Possible Answers to Prayer
by Scott Cairns
Your petitions- though they continue to bear just the one signature- have been duly recorded. Your anxieties- despite their constant, relatively narrow scope and inadvertant entertainment value- nonetheless serve to bring your person vividly to mind.
Your repentance- all but obscured beneath a burgeoning, yellow fog of frankly more conspicuous resentment- is sufficient. Your intermittment concern for the sick, the suffering, the needy poor is sometimes recognizable to me, if not to them.
Your angers, your zeal, your lipsmackingly righteous indignation toward the many whose habits and sympathies offend you- these must burn away before you’ll apprehend how near I am, with what fervor I adore precisely these, the several who rouse your passions.
During Lent the Church challenges us, in the name of Christ, to spend more time in prayer and reflection. Take some time this Lent and pray, consciously and by name, for those who you may put in the fifth stanza of Cairns’ poem. Praying for those we struggle with, resent, or dislike can be a way toward healing and inner peace. Sometimes we dislike (sometimes we may use the word hate), resent or wish ill upon folks who have betrayed, hurt or damaged us or others.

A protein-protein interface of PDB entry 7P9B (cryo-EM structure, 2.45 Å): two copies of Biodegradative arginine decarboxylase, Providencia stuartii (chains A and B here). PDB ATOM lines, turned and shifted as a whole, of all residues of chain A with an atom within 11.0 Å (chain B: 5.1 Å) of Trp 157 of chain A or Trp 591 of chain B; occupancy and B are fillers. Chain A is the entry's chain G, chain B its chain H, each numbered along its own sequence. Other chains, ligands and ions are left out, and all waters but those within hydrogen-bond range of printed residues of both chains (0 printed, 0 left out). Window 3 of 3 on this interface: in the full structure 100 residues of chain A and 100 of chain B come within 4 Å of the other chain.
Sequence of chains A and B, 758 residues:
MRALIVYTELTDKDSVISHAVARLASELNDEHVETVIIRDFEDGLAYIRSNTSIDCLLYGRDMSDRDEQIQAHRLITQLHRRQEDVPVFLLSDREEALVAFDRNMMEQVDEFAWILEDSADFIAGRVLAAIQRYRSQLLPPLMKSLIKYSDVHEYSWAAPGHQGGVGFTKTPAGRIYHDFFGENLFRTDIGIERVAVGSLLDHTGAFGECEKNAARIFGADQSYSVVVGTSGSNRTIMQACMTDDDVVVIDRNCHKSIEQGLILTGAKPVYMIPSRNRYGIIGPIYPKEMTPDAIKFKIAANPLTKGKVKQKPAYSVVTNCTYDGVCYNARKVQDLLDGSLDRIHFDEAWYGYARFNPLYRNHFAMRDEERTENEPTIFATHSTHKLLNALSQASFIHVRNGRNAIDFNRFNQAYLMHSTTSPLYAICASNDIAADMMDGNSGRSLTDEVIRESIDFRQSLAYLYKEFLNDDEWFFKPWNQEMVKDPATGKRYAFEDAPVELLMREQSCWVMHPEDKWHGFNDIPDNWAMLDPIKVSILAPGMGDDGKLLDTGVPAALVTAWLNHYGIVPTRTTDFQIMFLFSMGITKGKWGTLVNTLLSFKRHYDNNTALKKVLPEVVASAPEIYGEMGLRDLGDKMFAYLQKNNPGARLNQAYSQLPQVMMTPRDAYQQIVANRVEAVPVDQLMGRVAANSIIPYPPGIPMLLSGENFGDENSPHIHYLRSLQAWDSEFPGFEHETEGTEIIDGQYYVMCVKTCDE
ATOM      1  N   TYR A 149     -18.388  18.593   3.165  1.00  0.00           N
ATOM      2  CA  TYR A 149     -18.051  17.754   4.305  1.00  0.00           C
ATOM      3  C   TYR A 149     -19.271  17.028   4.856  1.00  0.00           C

We human beings are a broken, mixed-up lot! Bringing into the presence of our loving God those we carry within us through our own mental meanderings and own cyclical thinking and inability to let go, is an exquisitely freeing type of surrender.
God, into your hands give us grace to commend and surrender those whose sympathies, habits, choices, behavior and judgment have hurt us, offended us, or simply annoy us. Amen!